Dilma Rousseff, the president of Brazil, confided during dinner with sports journalists that she is fed up with FIFA chief Joseph Blatter and said the last chapter of protests in the Brazilian cities that will host the World Cup next month were a failure.
“Get Blatter and (Jerome) Valcke off my back,” complained Rousseff while sharing a meal with sports’ reporters in Brasília, the capital of the country, that will also be hosting several matches of the Cup to be inaugurated in São Paulo.
The presidential statements were nor recorded or filmed but according to the reporters present, Rousseff said that Thursday’s massive demonstrations against the Cup were ‘a failure’, and anticipated that once the Cup and matches take off, ‘people are going to forget about protests and protesting’.
One of the journalists then asked about FIFA’s Blatter and Valcke and “if they were a pain” and Rousseff replied strongly “yes they are, I’m fed up, get them off my back”.
On Thursday thousands took to the streets in 17 Brazilian capitals to protests against the billions spent in the World Cup and to demand more resources for housing and public services. The protestors pledged more demonstration in the coming weeks.
Likewise in another moment of the social meeting, Rousseff anticipated that with the opening match of the world event, an overall feeling of joy will take over the country and expected the Brazilian national team to win the Cup for the sixth time.
More specifically the Brazilian president said she looked forward for a victory over Argentina in the final match which is scheduled to be played 13 July at the Maracanã.
If attacked in Brazil: “Don’t fight, scream or argue”. That’s the advice being offered to tourists by the São Paulo Civil Police ahead of this year’s World Cup games, which authorities have revealed will be enforced by armored, “RoboCop”-styled riot police.
The alarming safety precautions come as 3.6 million tourists are expected to flood the country, which has been labeled “critical” for crime by the US Department of State for the last 25 years.
The advice to tourists on if attacked, first reported by São Paulo news site Estadão may sound contradictory of how a victim may react elsewhere, but in Brazil, some say it may very well save your life.
In Rio, where seven games will be hosted including the final July 13 match, safety precautions have gone so far as issuing 200 sets of “RoboCop” armor for its officers according to media reports.
The black, light-weight uniforms are described as flame resistant up to 800 F, while equipped with a pepper spray mask, pistol belt, stun gun, handcuffs and baton.
They also happen to look stellar while charging on a horse, as seen in a video obtained by Estadão, which appears to show the uniformed officers riding with long swords drawn as if jousting.
Lt. Col. Wagner Villares, commander of the military police branch The Major Events Police Battalion, said the uniforms will protect some of his 600 officers from any physical attacks by the predictably rowdy soccer fans.
“The plastic uniform is resistant to knocks and blows,” he told news website Ultimo Segundo, according to the National Post. “Underneath the plastic that covers the back and the chest, there is another protective layer that absorbs and spreads the force of a blow.”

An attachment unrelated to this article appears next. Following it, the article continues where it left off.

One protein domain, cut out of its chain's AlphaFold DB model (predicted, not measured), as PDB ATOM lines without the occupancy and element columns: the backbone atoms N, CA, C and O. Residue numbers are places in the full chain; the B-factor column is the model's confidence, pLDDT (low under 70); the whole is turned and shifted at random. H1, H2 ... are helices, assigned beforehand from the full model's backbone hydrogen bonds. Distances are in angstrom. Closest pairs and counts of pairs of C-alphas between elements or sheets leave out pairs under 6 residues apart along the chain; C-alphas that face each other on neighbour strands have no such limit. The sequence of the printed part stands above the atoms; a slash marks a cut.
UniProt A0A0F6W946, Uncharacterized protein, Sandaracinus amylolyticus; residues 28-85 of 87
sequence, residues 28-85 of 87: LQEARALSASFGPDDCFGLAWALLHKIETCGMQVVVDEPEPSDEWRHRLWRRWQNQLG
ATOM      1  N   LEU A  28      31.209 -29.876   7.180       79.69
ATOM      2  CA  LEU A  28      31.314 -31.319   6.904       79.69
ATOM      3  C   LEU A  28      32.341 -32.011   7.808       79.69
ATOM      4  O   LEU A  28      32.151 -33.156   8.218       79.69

Marches and Protests
Road blocks and marches hit Brazilian cities last week as disparate groups criticized spending on the upcoming World Cup soccer tournament and sought to revive a call for better public services that swept the country last June.
Less than a month before the tournament kicks off, and four months before a presidential election, the protests will gauge the ability of demonstrators to once again rally frustrated Brazilians and the competence of police to manage unrest that occasionally escalated over the past year into violence and vandalism.
A main thoroughfare was blocked with burning tires in Brazil’s biggest city of São Paulo and protesters stormed a building in the capital Brasília. Looters also took advantage of a striking military police force in the northeastern city of Recife, a World Cup venue, where security has been handed to the army until the police return.
Groups, including the Homeless Workers Movement, marched towards a World Cup stadium in São Paulo, site of the tournament’s kickoff that has become a target because of families displaced by its construction.
One banner carried by demonstrators read: “The cup without the people, all to the streets again!”
In Brasília the Homeless Workers Movement entered the headquarters of Terracap, the state company that manages the city’s 1.4 billion Reais (630 million dollars) stadium – the country’s most expensive.
Protests were planned in up to 50 cities throughout the day, as demonstrators hope to rekindle momentum that led to millions of people hitting the streets last year during the Confederations Cup, a two-week World Cup warm up.
Last year’s demonstrations prompted President Dilma Rousseff, who faces a bid for re-election in October, to address the nation and acknowledge deficiencies in public services and investment in everything from education and health care to transportation and security.
After a near-decade of steady growth before she took office, Brazil is now struggling with a sluggish economy, persistent inflation, rising crime rates and lackluster investment.
Thursday’s protests come in a week which has already seen widespread strikes from dissatisfied labor unions across Brazil, from bus drivers in Rio de Janeiro to military police in the northeastern city of Recife.
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